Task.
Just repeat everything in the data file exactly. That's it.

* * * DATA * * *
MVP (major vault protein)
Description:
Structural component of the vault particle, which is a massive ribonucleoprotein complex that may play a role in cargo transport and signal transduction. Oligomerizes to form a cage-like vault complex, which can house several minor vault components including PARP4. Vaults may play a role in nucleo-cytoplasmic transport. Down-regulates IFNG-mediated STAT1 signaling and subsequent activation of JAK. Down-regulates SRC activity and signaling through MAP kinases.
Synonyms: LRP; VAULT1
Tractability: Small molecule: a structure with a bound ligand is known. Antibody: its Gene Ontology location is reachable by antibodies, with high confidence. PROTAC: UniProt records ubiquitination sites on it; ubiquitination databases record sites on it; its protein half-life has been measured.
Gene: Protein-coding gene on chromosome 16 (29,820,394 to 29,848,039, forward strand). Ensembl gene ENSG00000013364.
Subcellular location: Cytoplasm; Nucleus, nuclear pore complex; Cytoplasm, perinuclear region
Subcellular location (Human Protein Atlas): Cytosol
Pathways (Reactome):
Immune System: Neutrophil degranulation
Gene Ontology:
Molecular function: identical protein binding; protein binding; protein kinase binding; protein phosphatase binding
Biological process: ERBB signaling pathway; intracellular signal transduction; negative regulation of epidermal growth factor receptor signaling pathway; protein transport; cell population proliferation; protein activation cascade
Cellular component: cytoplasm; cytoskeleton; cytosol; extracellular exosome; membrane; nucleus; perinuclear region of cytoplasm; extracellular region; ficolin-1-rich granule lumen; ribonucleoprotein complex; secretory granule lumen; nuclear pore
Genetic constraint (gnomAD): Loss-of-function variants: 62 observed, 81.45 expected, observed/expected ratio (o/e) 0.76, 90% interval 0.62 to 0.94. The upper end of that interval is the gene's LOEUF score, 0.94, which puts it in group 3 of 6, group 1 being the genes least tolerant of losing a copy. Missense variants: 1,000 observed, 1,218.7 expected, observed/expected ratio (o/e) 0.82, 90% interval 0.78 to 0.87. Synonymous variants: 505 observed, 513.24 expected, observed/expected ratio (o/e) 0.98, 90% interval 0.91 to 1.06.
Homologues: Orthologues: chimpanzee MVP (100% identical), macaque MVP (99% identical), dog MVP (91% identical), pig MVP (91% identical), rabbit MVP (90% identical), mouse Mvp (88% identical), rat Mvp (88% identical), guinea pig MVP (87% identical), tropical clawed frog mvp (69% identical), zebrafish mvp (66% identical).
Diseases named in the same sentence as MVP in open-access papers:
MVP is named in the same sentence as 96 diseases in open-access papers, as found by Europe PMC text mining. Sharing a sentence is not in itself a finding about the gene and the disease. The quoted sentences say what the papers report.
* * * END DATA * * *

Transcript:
MVP (major vault protein)
Description:
Structural component of the vault particle, which is a massive ribonucleoprotein complex that may play a role in cargo transport and signal transduction. Oligomerizes to form a cage-like vault complex, which can house several minor vault components including PARP4. Vaults may play a role in nucleo-cytoplasmic transport. Down-regulates IFNG-mediated STAT1 signaling and subsequent activation of JAK. Down-regulates SRC activity and signaling through MAP kinases.
Synonyms: LRP; VAULT1
Tractability: Small molecule: a structure with a bound ligand is known. Antibody: its Gene Ontology location is reachable by antibodies, with high confidence. PROTAC: UniProt records ubiquitination sites on it; ubiquitination databases record sites on it; its protein half-life has been measured.
Gene: Protein-coding gene on chromosome 16 (29,820,394 to 29,848,039, forward strand). Ensembl gene ENSG00000013364.
Subcellular location: Cytoplasm; Nucleus, nuclear pore complex; Cytoplasm, perinuclear region
Subcellular location (Human Protein Atlas): Cytosol
Pathways (Reactome):
Immune System: Neutrophil degranulation
Gene Ontology:
Molecular function: identical protein binding; protein binding; protein kinase binding; protein phosphatase binding
Biological process: ERBB signaling pathway; intracellular signal transduction; negative regulation of epidermal growth factor receptor signaling pathway; protein transport; cell population proliferation; protein activation cascade
Cellular component: cytoplasm; cytoskeleton; cytosol; extracellular exosome; membrane; nucleus; perinuclear region of cytoplasm; extracellular region; ficolin-1-rich granule lumen; ribonucleoprotein complex; secretory granule lumen; nuclear pore
Genetic constraint (gnomAD): Loss-of-function variants: 62 observed, 81.45 expected, observed/expected ratio (o/e) 0.76, 90% interval 0.62 to 0.94. The upper end of that interval is the gene's LOEUF score, 0.94, which puts it in group 3 of 6, group 1 being the genes least tolerant of losing a copy. Missense variants: 1,000 observed, 1,218.7 expected, observed/expected ratio (o/e) 0.82, 90% interval 0.78 to 0.87. Synonymous variants: 505 observed, 513.24 expected, observed/expected ratio (o/e) 0.98, 90% interval 0.91 to 1.06.
Homologues: Orthologues: chimpanzee MVP (100% identical), macaque MVP (99% identical), dog MVP (91% identical), pig MVP (91% identical), rabbit MVP (90% identical), mouse Mvp (88% identical), rat Mvp (88% identical), guinea pig MVP (87% identical), tropical clawed frog mvp (69% identical), zebrafish mvp (66% identical).
Diseases named in the same sentence as MVP in open-access papers:
MVP is named in the same sentence as 96 diseases in open-access papers, as found by Europe PMC text mining. Sharing a sentence is not in itself a finding about the gene and the disease. The quoted sentences say what the papers report.